System Performance

We’ve already seen a lot of Broadwell Core i5 and i7 devices this year. The T450s comes with a couple of CPU options and we have the middle tier which is the Intel Core i5-5300U. This is a dual-core chip with hyperthreading, and it has a base frequency of 2.3 GHz with a Turbo of 2.9 GHz. As with most of the Ultrabook parts, it is designed in a 15 Watt envelope. Skylake has just been announced, but Ultrabooks featuring it are still not available, so Broadwell is where we are at. That’s not really a bad place to be either. The T450s can be configured with up to 20 GB of memory and it has a single DIMM slot to let you upgrade the RAM. This means that 4 GB of memory is soldered onboard. The model we received has 8 GB of memory in a dual-channel configuration.

Graphics are powered by the Intel HD 5500 GPU, with a 300 MHz base frequency and 900 MHz turbo. The HD 5500 has 24 execution units arranged in three slices of 8. Storage can be either hard disk based or solid state, and the review unit has a Toshiba 256 GB SSD. This is not going to offer the insane performance of the ThinkPad X1 Carbon’s PCIe Samsung drive, but any of the SSD choices are obviously the right decision unless you are really on a budget. Lenovo offers up to 1 TB of hard drive or 512 GB of SSD, but the Opal 2.0 certified option maxes out at 256 GB.

Performance Graphs

For system performance, we have run the ThinkPad T450s through our 2015 laptop workloads. The graphs include a sampling of other similar notebooks, but if you want to compare the ThinkPad T450s to any other notebook we have tested please use our Notebook Bench. As a reminder the ThinkPad T450s is not yet offered with Windows 10 from Lenovo, so these results are based on Windows 8.1


PCMark 8 - Home

PCMark 8 - Creative

PCMark 8 - Work

PCMark 8 - Storage

PCMark 7 (2013)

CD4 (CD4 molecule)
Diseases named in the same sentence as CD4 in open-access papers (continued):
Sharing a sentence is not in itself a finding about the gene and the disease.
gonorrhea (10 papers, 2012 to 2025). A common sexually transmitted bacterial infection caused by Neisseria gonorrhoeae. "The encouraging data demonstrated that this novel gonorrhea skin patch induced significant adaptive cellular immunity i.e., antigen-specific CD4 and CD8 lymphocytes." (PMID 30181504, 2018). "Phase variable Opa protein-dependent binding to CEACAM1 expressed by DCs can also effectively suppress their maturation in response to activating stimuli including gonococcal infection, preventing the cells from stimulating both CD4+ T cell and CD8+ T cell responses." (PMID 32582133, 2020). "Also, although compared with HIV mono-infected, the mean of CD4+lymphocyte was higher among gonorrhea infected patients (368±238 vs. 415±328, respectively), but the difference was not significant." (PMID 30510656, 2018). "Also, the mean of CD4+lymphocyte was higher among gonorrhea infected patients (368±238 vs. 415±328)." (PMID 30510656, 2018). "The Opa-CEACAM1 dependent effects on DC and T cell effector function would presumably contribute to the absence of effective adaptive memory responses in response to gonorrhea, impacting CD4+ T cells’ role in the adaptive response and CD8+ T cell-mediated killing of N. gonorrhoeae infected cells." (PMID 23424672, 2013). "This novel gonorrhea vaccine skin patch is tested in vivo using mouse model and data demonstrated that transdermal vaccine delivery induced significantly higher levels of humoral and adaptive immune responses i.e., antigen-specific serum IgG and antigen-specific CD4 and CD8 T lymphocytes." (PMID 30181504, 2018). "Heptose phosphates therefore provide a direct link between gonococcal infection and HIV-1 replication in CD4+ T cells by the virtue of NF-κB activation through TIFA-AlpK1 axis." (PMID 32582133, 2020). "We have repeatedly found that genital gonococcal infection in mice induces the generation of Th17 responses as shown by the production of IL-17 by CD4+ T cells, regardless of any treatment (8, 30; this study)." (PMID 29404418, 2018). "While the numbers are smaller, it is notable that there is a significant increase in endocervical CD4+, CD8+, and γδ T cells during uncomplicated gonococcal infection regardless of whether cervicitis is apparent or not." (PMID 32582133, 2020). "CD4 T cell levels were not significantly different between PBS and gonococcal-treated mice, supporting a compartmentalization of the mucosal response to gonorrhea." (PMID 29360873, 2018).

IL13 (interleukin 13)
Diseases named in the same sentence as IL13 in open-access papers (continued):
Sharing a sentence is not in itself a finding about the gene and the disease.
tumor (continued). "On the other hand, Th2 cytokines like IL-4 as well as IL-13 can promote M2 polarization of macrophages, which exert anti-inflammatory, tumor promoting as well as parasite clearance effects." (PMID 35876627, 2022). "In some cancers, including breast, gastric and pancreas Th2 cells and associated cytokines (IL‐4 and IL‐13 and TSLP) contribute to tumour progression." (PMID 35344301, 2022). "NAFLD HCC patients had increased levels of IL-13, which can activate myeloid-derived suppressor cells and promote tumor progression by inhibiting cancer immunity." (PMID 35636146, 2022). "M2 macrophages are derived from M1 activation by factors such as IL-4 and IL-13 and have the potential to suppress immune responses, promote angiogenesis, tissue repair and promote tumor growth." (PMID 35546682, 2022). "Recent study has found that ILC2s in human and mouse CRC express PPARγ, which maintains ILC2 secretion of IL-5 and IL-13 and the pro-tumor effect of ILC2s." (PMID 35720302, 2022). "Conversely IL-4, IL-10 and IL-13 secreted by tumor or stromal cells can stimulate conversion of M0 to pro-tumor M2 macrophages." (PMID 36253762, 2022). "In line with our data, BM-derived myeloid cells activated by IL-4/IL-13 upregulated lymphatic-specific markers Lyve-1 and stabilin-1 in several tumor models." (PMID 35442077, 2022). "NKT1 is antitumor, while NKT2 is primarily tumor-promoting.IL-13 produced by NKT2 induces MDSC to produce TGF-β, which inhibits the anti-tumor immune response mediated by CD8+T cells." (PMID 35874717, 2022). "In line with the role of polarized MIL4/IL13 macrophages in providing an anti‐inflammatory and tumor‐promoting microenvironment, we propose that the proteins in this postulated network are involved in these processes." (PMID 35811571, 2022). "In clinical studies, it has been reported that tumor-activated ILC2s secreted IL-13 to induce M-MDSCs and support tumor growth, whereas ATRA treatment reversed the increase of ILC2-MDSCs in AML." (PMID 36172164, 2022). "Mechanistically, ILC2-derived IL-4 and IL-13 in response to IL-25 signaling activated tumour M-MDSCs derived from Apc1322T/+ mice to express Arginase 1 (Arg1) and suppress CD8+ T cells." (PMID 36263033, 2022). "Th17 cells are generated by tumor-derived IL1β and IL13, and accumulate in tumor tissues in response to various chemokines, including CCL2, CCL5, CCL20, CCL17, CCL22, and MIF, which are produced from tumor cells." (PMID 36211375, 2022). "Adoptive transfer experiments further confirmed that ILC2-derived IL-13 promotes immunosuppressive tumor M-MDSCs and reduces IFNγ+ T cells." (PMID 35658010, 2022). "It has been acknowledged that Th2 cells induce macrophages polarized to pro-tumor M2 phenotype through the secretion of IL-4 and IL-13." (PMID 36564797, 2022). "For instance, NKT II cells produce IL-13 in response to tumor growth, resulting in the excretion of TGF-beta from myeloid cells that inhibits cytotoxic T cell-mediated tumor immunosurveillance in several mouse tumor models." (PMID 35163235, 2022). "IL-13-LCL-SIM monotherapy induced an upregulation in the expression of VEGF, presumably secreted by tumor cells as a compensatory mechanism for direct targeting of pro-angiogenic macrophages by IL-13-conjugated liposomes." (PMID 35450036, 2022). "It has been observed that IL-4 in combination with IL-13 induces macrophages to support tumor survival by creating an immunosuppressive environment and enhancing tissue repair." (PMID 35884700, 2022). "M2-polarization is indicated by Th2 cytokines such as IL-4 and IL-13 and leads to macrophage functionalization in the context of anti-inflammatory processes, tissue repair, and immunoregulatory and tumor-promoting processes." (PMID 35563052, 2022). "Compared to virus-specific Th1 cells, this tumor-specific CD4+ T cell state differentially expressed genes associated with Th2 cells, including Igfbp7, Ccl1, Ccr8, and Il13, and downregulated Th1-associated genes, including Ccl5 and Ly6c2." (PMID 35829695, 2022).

PCMark tries to replicate real world use scenarios with its various workloads. It will have sustained performance as well as burst performance requirements, and storage is also a factor in the scores. The ThinkPad T450s scores very well on these tests, outperforming other devices with Core i7 even. Since PCMark is a comprehensive test, even things like display resolution come into play so the 1920x1080 panel is a benefit to these scores since the GPU has an easier time. Storage is right in line with other SSD based devices. PCMark tends to group all SSDs pretty closely together because of the traces it uses to score the result.


To get a better feel for the absolute performance of the drive, CrystalDiskMark was run which provides the typical maximum speeds and this will show more of a difference in maximum speeds than PCMark will. That does not discredit PCMark though since it is trying to show real world performance, and maximum transfer speeds don’t come into play as often when you are doing office tasks. The T450s shows good performance, but for those that need to move very large files around, a notebook with PCIe storage is going to be a better choice. I don’t think that’s the target market for the T450s though the performance is adequate.


Cinebench R15 - Single-Threaded Benchmark

Cinebench R15 - Multi-Threaded Benchmark

Cinebench R11.5 - Single-Threaded Benchmark

Cinebench R11.5 - Multi-Threaded Benchmark

Cinebench is a mostly CPU benchmark. The Core i5-5300U is exactly where you would expect which is between the X1 Carbon with its Core i7-5600U and the Dell XPS 13’s Core i5-5200U.


x264 HD 5.x

x264 HD 5.x

As with Cinebench, this mostly CPU based test shows the performance gain achieved with the mid-level Core i5 in this notebook.

Web Tests

Mozilla Kraken 1.1

Google Octane 2.0


Web browsing continues to be an important metric. On this Windows 8.1 device, testing was done with the latest version of Chrome (version 45) but with Windows 10 now released, we’ll be switching to Edge since its performance is now comparable. The i5-5300U once again shows it is a decent upgrade over the base i5-5200U.

Overall System Performance